• The top 10 per cent of Chinese travellers spent an average of 2,723 RMB (A$556) per night on hotels alone.
  • According to booking data, Chinese travellers were the fifth biggest spenders on hotel accommodation in Australia in 2014. In New Zealand, Sweden and Argentina, Chinese travellers were the biggest spenders on accommodation.
  • In the past 12 months, 80 per cent of Chinese travellers have used an online device including mobiles, desktops and laptops to plan and book travel, compared with only 53 percent last year.
Top 10 countries Chinese travellers say they would like to visit in the next 12 months
Rank Country
1 Australia
2 Japan
3 France
4 Hong Kong
5 South Korea
7 Maldives
8 Germany
9 Thailand
10 Taiwan
Top 10 cities Chinese travellers say they would like to visit in the next 12 months
Rank Country
1 Sydney
2 Melbourne
3 Paris
4 Hong Kong
5 Tokyo
6 Hokkaido
7 Seoul
8 Kyoto
9 Jeju, South Korea
10 Brisbane
Note to editors
  • For additional materials or to view the full Chinese International Travel Monitor 2015 please visit
  • Unless otherwise indicated, RMB-AU$ exchange rates in this survey were taken on April 30, 2015 of 1 RMB = AU$ 0.2041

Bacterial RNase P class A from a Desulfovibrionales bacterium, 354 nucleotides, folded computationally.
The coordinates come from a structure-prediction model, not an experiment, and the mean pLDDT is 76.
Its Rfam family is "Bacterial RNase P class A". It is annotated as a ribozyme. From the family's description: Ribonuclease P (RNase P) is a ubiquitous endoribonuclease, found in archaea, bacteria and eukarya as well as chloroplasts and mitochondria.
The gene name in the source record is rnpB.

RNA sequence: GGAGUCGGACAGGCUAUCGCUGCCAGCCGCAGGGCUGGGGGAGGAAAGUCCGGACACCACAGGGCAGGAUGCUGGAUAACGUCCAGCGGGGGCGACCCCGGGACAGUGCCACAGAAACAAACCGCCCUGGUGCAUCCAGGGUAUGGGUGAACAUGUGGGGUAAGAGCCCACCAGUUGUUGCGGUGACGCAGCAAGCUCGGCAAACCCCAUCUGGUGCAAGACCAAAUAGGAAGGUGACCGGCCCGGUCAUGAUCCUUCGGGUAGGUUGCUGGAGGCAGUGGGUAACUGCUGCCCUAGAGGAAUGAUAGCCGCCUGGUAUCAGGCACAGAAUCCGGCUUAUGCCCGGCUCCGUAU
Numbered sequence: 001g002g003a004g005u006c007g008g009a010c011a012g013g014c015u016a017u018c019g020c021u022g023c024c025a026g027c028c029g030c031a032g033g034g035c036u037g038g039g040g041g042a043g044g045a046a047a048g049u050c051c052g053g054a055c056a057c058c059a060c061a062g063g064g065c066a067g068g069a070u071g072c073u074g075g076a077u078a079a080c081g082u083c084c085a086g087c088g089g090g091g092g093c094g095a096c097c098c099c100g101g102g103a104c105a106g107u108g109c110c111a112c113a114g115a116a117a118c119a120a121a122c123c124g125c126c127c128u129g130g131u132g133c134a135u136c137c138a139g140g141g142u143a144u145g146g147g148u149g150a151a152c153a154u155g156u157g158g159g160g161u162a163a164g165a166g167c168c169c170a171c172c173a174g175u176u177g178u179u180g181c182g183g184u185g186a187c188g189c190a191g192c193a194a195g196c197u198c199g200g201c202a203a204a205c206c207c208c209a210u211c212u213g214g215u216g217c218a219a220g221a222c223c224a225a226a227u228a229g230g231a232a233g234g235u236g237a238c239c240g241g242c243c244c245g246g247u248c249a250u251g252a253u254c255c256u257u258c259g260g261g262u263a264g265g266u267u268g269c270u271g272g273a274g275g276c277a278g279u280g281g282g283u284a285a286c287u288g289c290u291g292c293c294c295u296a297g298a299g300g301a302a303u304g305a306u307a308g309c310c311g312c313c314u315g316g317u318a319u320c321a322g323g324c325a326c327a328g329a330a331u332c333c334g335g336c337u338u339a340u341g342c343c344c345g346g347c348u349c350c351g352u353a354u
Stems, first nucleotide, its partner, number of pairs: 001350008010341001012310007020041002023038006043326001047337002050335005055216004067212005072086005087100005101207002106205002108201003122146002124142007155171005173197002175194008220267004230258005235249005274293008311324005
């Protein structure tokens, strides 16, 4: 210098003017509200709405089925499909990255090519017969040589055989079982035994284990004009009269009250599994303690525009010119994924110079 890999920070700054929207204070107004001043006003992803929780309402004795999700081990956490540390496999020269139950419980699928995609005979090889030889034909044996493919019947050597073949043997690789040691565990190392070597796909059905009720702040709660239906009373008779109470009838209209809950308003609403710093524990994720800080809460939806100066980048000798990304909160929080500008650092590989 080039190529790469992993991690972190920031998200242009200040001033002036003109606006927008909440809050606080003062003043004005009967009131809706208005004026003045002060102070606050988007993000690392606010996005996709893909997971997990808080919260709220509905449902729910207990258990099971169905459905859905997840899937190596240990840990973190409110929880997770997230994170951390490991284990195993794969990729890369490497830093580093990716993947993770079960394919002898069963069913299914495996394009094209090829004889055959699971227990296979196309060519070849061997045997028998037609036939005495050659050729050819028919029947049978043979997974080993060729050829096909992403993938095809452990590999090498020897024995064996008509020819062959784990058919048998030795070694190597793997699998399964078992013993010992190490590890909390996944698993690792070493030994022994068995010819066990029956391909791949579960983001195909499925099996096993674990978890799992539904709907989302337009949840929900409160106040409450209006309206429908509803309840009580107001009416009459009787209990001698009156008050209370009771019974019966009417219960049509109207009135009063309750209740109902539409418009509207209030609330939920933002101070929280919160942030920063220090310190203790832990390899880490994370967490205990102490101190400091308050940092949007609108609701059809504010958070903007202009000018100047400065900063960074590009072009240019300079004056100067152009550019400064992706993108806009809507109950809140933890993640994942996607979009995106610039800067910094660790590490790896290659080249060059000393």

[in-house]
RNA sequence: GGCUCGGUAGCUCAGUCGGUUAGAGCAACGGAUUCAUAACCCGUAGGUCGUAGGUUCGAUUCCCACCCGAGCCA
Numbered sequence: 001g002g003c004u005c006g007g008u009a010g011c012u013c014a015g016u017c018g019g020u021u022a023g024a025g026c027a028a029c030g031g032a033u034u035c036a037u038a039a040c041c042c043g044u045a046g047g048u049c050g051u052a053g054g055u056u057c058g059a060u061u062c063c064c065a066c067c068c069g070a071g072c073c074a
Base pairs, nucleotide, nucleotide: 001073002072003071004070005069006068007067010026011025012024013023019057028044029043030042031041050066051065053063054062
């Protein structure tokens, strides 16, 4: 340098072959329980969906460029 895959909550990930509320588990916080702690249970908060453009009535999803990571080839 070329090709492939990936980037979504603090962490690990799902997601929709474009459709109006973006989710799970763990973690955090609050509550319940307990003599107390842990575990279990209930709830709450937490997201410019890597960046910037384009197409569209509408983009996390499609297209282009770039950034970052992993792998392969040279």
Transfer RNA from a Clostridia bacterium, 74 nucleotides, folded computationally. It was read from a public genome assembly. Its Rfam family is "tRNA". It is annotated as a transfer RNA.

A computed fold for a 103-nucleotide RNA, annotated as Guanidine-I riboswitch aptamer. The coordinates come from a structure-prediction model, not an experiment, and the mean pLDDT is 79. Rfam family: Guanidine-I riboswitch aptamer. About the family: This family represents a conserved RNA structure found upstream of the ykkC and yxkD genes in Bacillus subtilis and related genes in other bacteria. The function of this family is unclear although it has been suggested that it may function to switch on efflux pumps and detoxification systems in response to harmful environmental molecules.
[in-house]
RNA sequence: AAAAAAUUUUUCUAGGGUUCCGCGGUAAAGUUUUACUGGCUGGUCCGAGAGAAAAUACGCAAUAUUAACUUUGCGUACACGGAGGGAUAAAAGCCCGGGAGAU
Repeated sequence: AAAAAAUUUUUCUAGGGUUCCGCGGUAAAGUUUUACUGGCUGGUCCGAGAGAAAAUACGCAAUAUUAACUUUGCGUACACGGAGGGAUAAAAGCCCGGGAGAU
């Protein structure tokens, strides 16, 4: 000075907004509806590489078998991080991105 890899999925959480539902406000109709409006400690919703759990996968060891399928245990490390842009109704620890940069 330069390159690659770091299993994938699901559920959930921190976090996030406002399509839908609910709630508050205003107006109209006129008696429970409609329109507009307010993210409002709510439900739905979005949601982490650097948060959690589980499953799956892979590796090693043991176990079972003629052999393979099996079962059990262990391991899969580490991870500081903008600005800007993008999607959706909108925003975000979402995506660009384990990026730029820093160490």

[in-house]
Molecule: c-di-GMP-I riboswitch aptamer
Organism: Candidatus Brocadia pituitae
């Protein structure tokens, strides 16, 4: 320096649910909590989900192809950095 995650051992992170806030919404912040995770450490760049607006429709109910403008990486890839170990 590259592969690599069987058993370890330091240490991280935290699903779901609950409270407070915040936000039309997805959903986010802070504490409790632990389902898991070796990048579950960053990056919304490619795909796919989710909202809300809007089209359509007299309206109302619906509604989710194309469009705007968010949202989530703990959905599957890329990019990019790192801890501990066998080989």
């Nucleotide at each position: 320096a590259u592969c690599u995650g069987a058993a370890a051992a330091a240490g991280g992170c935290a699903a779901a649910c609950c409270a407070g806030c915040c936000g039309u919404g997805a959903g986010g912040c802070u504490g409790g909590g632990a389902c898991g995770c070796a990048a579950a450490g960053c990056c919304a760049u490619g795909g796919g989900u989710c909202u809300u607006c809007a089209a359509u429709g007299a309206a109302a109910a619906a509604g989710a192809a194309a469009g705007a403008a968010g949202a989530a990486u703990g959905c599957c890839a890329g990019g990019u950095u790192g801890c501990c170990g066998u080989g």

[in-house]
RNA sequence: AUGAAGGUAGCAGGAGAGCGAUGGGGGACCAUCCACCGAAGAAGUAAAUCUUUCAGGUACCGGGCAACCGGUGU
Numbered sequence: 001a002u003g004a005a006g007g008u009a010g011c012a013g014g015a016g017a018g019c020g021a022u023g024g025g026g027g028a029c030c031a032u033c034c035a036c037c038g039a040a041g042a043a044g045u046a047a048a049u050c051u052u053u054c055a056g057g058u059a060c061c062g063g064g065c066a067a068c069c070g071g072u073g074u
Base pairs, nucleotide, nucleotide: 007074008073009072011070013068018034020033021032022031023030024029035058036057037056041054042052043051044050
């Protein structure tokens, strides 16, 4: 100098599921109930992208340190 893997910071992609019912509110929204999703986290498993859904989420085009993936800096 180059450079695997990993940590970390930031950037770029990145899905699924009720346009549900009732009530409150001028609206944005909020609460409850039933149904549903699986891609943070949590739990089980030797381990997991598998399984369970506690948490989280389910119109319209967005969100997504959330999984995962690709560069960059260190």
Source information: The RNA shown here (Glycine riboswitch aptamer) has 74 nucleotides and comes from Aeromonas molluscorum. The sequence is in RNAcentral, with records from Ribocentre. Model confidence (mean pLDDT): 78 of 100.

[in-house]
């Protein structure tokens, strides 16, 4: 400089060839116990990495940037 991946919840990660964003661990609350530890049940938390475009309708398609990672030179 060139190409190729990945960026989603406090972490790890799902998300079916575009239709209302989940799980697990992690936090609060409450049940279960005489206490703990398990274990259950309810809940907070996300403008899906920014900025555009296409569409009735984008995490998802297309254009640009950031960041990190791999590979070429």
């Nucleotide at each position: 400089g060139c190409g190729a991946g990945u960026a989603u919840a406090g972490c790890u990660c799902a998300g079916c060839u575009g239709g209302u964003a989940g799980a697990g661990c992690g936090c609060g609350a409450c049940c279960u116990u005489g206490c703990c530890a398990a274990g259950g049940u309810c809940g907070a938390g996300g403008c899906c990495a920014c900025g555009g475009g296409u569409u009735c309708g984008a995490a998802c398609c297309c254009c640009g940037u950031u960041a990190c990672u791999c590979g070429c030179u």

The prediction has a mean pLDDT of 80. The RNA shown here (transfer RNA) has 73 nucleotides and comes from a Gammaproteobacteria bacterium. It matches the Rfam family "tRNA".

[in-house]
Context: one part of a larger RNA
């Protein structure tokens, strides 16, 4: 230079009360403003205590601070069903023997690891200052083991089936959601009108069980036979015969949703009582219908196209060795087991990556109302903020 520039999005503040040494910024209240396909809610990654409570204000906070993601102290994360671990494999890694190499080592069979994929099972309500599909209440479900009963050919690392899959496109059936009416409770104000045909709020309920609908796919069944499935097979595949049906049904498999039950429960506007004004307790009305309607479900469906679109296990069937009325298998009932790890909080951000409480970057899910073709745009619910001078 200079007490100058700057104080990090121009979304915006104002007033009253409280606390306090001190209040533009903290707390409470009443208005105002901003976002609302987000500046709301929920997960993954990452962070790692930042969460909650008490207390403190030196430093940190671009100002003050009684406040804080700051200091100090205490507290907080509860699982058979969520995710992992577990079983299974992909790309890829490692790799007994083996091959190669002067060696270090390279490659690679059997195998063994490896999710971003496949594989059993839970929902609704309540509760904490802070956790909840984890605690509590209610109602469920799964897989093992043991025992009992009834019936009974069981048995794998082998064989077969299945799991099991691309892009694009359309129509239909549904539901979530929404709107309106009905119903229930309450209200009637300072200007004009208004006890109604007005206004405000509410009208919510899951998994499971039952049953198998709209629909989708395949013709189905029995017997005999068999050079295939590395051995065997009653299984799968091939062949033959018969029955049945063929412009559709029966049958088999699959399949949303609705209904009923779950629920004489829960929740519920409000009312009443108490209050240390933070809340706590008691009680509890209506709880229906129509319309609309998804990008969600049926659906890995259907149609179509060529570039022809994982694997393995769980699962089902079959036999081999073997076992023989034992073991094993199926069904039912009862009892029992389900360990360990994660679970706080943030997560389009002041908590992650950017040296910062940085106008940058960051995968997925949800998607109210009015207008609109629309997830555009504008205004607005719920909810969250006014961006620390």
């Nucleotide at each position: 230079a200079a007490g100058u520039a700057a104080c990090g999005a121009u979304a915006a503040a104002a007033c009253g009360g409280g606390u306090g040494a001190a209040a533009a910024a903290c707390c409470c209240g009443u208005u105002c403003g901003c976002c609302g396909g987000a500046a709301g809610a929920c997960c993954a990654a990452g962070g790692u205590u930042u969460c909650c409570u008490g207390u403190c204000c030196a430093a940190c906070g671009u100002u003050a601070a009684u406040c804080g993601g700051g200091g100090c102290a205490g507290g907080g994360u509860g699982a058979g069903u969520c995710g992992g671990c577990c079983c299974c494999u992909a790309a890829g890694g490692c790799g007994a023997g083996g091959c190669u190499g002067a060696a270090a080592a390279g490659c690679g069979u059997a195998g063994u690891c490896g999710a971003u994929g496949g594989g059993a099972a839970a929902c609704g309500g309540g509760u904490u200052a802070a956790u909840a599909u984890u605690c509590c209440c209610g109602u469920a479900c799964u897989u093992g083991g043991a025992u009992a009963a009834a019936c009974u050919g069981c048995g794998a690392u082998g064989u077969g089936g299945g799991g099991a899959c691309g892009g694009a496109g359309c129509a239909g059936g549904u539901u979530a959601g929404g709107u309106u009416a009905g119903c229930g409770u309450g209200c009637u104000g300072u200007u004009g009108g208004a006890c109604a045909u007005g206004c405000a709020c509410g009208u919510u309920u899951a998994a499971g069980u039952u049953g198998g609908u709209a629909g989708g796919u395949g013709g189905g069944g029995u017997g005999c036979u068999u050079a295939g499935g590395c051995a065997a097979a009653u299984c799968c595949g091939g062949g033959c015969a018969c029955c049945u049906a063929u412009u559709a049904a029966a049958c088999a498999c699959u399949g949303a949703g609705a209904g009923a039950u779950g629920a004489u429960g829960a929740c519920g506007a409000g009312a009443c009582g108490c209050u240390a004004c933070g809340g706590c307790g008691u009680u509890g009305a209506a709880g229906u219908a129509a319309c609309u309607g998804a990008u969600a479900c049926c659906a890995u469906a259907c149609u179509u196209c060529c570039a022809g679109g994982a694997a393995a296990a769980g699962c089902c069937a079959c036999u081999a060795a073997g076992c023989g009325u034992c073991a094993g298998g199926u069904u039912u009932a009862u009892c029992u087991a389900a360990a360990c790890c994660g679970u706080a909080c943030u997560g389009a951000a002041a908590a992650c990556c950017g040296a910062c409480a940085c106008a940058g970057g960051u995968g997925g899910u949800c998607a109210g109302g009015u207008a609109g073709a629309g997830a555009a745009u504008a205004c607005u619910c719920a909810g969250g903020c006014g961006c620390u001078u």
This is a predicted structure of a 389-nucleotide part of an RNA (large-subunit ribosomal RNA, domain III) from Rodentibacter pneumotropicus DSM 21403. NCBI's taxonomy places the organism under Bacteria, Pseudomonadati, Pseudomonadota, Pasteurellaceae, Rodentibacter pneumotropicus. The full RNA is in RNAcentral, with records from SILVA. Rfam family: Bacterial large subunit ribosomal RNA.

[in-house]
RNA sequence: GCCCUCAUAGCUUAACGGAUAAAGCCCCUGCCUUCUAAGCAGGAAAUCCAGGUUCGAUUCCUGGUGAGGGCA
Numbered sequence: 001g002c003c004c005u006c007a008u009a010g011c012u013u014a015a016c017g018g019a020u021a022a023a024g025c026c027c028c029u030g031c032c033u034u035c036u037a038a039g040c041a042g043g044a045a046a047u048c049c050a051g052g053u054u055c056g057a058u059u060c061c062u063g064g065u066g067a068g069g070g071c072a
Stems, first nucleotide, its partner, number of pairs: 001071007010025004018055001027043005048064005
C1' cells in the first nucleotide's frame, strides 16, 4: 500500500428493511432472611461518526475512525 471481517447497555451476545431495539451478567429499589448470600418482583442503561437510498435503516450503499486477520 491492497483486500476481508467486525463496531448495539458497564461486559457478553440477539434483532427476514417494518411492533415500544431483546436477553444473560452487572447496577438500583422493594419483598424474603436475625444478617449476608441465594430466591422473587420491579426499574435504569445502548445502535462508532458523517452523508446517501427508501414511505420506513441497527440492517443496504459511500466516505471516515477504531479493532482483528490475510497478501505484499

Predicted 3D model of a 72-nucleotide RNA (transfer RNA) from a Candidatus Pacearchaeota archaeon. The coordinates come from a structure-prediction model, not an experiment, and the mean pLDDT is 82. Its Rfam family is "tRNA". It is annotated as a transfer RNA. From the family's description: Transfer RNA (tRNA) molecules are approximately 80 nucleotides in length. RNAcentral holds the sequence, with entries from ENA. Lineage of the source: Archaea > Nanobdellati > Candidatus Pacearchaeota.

• Images and interviews available upon request:
    • Katherine Cole, Regional Director, ANZ and Singapore,
 About the research The Chinese International Travel Monitor (CITM) analyses research taken directly from both Chinese international travellers and hoteliers worldwide, combined with own proprietary data and other research. The travellers’ survey was commissioned during May 2015 by IPSOS, a world leader in market research, global market information and business analysis, to conduct a research study amongst a sample of 3,000 eligible respondents across mainland China. Minimum thresholds were set on key demographics such as age, gender and region to ensure a representative sample that would allow analysis of sub-groups. The questionnaire covered topics including, but not limited to, travel behaviour, booking methods and accommodation choices. For the opinion of hoteliers, a global survey of more than 1,500 hotel partners during May 2015. Responses were received from Argentina, Australia, Brazil, Canada, Colombia, Denmark, Finland, France, Germany, Hong Kong, India, Ireland, Italy, Japan, Mexico, the Netherlands, New Zealand, Norway, Russia, Singapore, Spain, Sweden, Switzerland, Taiwan, Thailand, the UK and the USA. [1] [2] [3] proprietary data